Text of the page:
Apolipoprotein A-II (APOA2) Gene, Known Mutation
Testing individuals at risk for apolipoprotein A-II-associated amyloidosis when a mutation has been identified in an affected family member
Genetics Test Information Provides information that may help with selection of the correct test or proper submission of the test request
Documentation of the specific familial mutation(s) must be provided with the specimen in order to perform this test.
Clinical Information Discusses physiology, pathophysiology, and general clinical aspects, as they relate to a laboratory test
The systemic amyloidoses are a number of disorders of varying etiology characterized by extracellular protein deposition. The most common form is an acquired amyloidosis secondary to multiple myeloma or monoclonal gammopathy of unknown significance (MGUS) in which the amyloid is composed of immunoglobulin light chains. In addition to light chain amyloidosis, there are a number of acquired amyloidoses caused by the misfolding and precipitation of a wide variety of proteins. There are also hereditary forms of amyloidosis.
The hereditary amyloidoses comprise a group of autosomal dominant, late-onset diseases that show variable penetrance. A number of genes have been associated with hereditary forms of amyloidosis, including those that encode transthyretin, apolipoprotein A-I, apolipoprotein A-II, fibrinogen alpha chain, gelsolin, cystatin C, and lysozyme. Apolipoprotein A-I, apolipoprotein A-II, lysozyme, and fibrinogen alpha chain amyloidosis present as non-neuropathic systemic amyloidosis, with renal dysfunction being the most prevalent manifestation. Apolipoprotein A-II amyloidosis typically presents as a very slowly progressive disease. Age of onset is highly variable, ranging from adolescence to the fifth decade. To date all mutations that have been identified within the APOA2 gene occur within the stop codon and result in a 21-residue C-terminal extension of the apolipoprotein A-II protein.
Due to the clinical overlap between the acquired and hereditary forms, it is imperative to determine the specific type of amyloidosis in order to provide an accurate prognosis and consider appropriate therapeutic interventions. Tissue-based, laser capture tandem mass spectrometry might serve as a useful test preceding gene sequencing to better characterize the etiology of the amyloidosis, particularly in cases that are not clear clinically.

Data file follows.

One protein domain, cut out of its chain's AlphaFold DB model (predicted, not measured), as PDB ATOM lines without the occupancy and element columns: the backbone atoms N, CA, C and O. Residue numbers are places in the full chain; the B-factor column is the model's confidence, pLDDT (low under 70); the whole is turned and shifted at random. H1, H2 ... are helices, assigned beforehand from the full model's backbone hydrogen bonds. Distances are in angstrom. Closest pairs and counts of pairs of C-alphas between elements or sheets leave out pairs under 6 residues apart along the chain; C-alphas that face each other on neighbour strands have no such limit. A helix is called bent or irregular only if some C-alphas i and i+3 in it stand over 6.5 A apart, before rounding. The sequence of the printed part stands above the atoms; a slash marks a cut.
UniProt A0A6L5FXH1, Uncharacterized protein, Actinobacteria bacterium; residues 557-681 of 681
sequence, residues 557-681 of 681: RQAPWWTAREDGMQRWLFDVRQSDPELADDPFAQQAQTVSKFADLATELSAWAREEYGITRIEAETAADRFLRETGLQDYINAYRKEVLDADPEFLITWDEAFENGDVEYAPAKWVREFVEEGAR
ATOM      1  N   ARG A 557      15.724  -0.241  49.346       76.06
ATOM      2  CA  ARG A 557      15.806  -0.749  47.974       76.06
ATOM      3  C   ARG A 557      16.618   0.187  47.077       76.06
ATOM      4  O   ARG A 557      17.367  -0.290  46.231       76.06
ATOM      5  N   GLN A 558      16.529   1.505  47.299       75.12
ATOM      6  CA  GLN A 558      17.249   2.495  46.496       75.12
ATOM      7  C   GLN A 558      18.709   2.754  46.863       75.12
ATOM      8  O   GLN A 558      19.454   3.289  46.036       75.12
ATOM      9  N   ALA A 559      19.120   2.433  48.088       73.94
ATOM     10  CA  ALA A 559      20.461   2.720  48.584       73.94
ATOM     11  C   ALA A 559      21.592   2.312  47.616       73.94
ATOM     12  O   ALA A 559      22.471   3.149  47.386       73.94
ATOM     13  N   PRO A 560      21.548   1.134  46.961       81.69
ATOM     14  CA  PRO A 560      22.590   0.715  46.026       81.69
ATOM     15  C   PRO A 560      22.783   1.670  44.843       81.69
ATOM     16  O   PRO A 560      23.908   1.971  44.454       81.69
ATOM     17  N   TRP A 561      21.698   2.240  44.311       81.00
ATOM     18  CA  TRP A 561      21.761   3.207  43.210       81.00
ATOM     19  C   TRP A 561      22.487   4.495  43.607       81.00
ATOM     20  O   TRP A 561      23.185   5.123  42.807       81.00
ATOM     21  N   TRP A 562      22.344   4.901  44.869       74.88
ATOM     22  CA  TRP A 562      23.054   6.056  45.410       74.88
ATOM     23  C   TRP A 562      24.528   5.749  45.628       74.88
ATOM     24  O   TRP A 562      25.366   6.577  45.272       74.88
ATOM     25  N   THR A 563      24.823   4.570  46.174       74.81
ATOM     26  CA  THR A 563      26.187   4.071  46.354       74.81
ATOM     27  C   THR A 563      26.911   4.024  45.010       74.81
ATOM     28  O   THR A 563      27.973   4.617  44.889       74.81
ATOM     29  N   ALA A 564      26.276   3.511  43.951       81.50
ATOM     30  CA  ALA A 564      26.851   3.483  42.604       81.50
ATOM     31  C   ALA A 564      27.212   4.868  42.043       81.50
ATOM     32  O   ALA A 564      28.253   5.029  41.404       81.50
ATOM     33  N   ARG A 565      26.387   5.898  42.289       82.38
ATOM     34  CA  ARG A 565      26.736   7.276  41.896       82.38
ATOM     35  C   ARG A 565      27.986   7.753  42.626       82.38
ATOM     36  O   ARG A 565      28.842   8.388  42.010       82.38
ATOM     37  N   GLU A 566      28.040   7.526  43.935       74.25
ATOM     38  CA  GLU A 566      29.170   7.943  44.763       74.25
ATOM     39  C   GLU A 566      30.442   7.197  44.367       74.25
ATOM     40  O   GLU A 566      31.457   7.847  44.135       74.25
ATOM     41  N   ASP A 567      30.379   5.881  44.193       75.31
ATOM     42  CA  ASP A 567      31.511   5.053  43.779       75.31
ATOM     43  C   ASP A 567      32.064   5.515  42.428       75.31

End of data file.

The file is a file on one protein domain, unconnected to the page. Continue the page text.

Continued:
It is important to note that this assay does not detect mutations associated with non-APOA2 forms of familial amyloidosis. Therefore, it is important to first test an affected family member to determine if APOA2 is involved and to document a specific mutation in the family before testing at risk individuals.
Reference Values Describes reference intervals and additional information for interpretation of test results. May include intervals based on age and sex when appropriate. Intervals are Mayo-derived, unless otherwise designated. If an interpretive report is provided, the reference value field will state this.
An interpretive report will be provided.
An interpretive report will be provided.
Cautions Discusses conditions that may cause diagnostic confusion, including improper specimen collection and handling, inappropriate test selection, and interfering substances
The identification of a disease-causing mutation in an affected family member is necessary before predictive testing for other family members can be offered. If a familial mutation has not been previously identified, order APO2S/60725 Apolipoprotein A-II (APOA2) Gene, Full Gene Analysis.
Analysis is performed for the familial mutation(s) provided only. This assay does not rule out the presence of other mutations within this gene or within other genes that may be associated with familial amyloidosis.
We strongly recommend that patients undergoing predictive testing receive genetic counseling both prior to testing and after results are available.
Predictive testing of an asymptomatic child is not recommended.
Test results should be interpreted in the context of clinical findings, family history, and other laboratory data. Any error in the diagnosis or in the pedigree provided to us, including false paternity, could lead to erroneous interpretation of results.
A previous bone marrow transplant from an allogenic donor will interfere with testing. Call Mayo Medical Laboratories for instructions for testing patients who have received a bone marrow transplant.
Clinical Reference Provides recommendations for further in-depth reading of a clinical nature
1. Benson MD. Ostertage revisited: The inherited systemic amyloidoses without neuropathy. Amyloid 2005;12(2):75-80
2. Benson MD, Liepnieks JJ, Yazaki M, et al: A new human hereditary amyloidosis: The result of a stop-codon mutation in the Apolipoprotein AII gene. Genomics 2001;72:272-277
3. Yazaki M, Liepnieks JJ, Yamashita T, et al: Renal amyloidosis caused by a novel stop-codon mutation in the apolipoprotein A-II gene. Kidney Int 2001;60:1658-1665
4. Yazaki M, Liepnieks JJ, Barats MS, et al: Hereditary systemic amyloidosis associated with a new apolipoprotein AII stop codon mutation Stop78Arg. Kidney Int 2003;64:11-16